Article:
Every car has a title, but a title does more than indicate ownership. Cars can have one of four types of titles: clean, clear, salvage, and rebuilt. If you find a vehicle that has a “blue” title, chances are the car has experienced significant damage and was declared “salvage” because the repairs cost more than the car itself. However, purchasing a blue title car can be a cheap option if you perform the repairs yourself.
A blue title is an important piece of information on your vehicle. In most states, a blue title indicates that the car experienced an accident that led to a total loss. If you’re thinking about purchasing a blue title vehicle, you will want to have a clear idea of what a blue title means and how it might affect you. Keep reading to learn all the basics you should know about a blue title car.
What is a car title?
A car title is the legal form of ownership of your vehicle. Cars receive title classifications based on the condition of and debt against a vehicle. There are four basic types of car titles:
- Clean: A car in good and reliable structural condition.
- Clear: A car with no debt owed against it.
- Salvage: A state agency or insurance company declared the car a total loss. This means the cost of repairing the vehicle is more than the car is worth.
- Rebuilt: A title upgrades to a rebuilt if a salvage car has been fixed enough so that it can drive safely.
What is the difference between a clean and salvage title?
A salvage title suggests that the vehicle is inoperable due to damage from a collision, flood, fire, or something similar. New cars or cars with little to no damage have clean titles. A salvage title cannot be a clean title. Furthermore, a salvage vehicle can never be completely cleaned, but sometimes you can get the title re-assigned to rebuilt if the vehicle receives the correct repairs.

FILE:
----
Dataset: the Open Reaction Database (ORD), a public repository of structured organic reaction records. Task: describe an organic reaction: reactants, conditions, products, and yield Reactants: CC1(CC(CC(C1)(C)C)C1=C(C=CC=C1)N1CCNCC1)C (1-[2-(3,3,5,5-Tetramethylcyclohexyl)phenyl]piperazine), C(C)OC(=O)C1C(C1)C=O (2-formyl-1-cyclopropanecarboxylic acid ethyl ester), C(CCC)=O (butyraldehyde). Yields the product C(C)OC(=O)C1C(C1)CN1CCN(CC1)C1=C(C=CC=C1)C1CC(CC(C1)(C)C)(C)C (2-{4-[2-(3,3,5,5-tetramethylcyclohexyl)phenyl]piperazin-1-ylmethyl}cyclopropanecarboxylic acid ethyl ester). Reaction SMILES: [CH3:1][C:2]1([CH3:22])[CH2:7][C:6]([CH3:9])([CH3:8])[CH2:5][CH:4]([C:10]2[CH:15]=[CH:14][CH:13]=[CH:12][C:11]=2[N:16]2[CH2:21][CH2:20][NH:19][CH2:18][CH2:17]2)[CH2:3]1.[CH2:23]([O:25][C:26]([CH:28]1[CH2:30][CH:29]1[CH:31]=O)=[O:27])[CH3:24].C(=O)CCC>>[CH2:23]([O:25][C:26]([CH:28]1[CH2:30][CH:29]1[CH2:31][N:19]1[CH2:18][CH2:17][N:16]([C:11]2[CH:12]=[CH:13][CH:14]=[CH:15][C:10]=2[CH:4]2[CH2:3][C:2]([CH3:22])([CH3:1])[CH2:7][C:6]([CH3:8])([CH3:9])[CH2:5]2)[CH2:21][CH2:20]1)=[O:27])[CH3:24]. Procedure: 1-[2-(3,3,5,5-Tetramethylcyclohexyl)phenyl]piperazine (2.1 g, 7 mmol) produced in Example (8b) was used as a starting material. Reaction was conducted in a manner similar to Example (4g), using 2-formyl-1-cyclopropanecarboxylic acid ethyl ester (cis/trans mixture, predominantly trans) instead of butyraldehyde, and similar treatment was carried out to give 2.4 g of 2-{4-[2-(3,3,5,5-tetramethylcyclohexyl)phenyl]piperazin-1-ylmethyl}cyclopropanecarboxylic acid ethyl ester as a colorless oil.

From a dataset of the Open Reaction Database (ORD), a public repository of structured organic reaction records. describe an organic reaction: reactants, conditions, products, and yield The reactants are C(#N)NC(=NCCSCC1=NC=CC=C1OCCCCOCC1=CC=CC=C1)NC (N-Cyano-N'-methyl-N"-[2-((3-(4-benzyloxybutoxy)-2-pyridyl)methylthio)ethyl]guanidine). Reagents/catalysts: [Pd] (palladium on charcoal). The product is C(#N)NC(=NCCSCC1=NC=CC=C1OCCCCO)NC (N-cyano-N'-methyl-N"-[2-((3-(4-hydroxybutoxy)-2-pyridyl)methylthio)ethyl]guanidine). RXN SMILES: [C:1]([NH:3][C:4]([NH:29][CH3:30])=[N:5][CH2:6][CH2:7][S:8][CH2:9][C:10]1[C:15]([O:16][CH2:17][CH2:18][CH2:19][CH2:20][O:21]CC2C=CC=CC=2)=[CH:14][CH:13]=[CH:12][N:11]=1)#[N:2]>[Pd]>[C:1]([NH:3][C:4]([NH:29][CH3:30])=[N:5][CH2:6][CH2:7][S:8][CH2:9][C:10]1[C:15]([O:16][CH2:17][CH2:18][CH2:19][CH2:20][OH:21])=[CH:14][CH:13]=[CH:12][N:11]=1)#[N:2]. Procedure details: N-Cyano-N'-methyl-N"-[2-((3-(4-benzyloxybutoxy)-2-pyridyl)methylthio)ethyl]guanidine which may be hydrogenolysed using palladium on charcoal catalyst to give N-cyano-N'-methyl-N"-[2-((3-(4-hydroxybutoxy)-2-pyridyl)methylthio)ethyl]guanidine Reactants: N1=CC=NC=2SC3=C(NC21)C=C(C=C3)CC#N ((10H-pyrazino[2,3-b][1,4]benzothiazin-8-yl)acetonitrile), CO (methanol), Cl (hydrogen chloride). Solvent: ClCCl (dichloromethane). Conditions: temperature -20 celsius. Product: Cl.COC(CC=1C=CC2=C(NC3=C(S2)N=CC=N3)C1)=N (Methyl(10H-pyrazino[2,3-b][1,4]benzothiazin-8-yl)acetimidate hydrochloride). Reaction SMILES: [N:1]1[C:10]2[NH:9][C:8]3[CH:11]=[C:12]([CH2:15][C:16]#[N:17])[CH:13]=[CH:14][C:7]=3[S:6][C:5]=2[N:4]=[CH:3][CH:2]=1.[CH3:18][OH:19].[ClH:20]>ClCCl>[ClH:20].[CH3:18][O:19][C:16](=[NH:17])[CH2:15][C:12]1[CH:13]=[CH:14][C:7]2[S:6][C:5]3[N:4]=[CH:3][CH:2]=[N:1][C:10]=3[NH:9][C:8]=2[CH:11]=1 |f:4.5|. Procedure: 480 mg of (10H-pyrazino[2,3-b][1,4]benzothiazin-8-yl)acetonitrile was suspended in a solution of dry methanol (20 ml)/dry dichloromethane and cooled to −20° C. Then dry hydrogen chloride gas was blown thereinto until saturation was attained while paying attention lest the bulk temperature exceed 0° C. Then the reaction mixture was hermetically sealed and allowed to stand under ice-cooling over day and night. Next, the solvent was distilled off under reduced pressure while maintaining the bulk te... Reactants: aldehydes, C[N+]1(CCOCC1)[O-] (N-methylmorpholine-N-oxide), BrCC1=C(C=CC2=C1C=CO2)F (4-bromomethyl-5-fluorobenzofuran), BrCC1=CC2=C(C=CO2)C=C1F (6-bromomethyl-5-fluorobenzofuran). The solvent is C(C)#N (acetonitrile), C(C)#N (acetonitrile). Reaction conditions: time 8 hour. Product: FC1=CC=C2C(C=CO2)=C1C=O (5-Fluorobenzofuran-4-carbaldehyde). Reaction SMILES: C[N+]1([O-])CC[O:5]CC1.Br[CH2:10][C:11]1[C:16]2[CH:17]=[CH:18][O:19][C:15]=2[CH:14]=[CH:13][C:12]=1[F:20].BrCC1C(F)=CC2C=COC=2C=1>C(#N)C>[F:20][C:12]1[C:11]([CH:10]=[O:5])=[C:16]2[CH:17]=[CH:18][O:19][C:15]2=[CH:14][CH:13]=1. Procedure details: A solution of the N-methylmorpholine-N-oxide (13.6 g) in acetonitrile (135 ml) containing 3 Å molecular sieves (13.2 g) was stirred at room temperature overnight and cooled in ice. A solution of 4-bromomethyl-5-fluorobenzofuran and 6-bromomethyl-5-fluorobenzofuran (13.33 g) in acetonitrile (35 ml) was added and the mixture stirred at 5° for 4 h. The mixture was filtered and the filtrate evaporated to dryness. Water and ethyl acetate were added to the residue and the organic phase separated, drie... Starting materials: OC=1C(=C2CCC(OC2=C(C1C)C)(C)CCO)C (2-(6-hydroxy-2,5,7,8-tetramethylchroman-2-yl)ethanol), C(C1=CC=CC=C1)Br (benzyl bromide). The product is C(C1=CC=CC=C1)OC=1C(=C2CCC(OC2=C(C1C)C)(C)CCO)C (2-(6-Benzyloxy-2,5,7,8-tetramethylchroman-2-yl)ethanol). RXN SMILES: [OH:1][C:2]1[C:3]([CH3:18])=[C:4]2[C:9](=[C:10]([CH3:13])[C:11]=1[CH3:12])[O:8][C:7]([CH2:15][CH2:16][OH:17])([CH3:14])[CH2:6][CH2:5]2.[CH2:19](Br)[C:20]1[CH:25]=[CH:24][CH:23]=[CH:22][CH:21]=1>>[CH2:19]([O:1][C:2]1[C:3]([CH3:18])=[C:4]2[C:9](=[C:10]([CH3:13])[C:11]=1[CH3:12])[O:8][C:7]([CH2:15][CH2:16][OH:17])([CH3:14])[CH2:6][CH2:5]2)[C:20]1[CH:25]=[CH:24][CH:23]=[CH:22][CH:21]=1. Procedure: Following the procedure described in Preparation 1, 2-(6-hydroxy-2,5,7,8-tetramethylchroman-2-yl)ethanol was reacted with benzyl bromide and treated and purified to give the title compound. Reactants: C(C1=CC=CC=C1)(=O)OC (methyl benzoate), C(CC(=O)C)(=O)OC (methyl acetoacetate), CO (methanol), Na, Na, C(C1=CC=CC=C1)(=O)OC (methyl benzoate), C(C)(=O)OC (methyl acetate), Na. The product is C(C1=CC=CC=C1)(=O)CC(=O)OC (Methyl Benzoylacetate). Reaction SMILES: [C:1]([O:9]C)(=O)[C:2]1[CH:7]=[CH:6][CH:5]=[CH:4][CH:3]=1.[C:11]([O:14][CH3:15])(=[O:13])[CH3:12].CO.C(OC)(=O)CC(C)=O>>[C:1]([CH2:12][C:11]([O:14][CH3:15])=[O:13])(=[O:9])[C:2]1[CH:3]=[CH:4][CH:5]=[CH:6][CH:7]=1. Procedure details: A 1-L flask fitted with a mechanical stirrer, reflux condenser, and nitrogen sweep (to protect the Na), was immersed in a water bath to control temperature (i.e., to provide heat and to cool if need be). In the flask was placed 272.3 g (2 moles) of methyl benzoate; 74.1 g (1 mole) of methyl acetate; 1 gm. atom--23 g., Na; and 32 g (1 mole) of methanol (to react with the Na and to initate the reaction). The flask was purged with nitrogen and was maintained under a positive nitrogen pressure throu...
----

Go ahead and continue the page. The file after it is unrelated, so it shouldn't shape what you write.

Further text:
What is a blue title?
In most states, the term “blue title” refers to a salvage title. The name comes from the blue paper used for printing these documents.
In Texas, a blue title actually indicates a clean and clear title and a purple title (you guessed it, purple paper) indicates a salvage title. In other states, a salvage title is printed on pink paper, and a car title is printed on orange paper if it is rebuilt. If you want to know what the title color means in your state, check with local DMV or vehicle registration departments.
Is a blue title a clean title?
A blue title may indicate a clean title only in select states. Check your with local DMV to see if this applies to you. Throughout this article, we will assume that a blue title is equivalent to a salvage title.
Is it safe to buy a car with a salvage title?
Similar to buying any other type of car, you should do research on your prospective car before buying. SuperMoney’s 10 questions to ask when buying a used car can give you a good place to start when browsing salvage cars. Buying a salvage title car can be safe, but there’s a reason the vehicle has a salvage title. The vehicle’s damage is, or was, severe enough that the repairs cost more than the car itself. If you feel comfortable performing repairs on a salvage vehicle, you may have a great and cheap car! However, take the time to do your research before purchasing a car with a salvage title.
Financing a blue title car
You cannot insure salvage cars, and there’s a low chance of finding a bank willing to finance such an automobile. Not only that, but a salvage car is not legally allowed to drive on the road in many states. If you want to buy a salvage car, your best option is to use cash.
How do I clean a blue or salvage title?
As mentioned previously, you can’t clean a salvage title car. However, you can go through the following steps to change the car’s title to “rebuilt.”
- Repair: Find out what damage made the car totaled, and fix it.
- Inspection: Get your repaired car an inspection as required by your state.
- Application: The last step is all the required paperwork for your state DMV.
- Issue: The DMV will (hopefully) approve your paperwork and issue a new title—a rebuilt title.
What is a rebuilt title?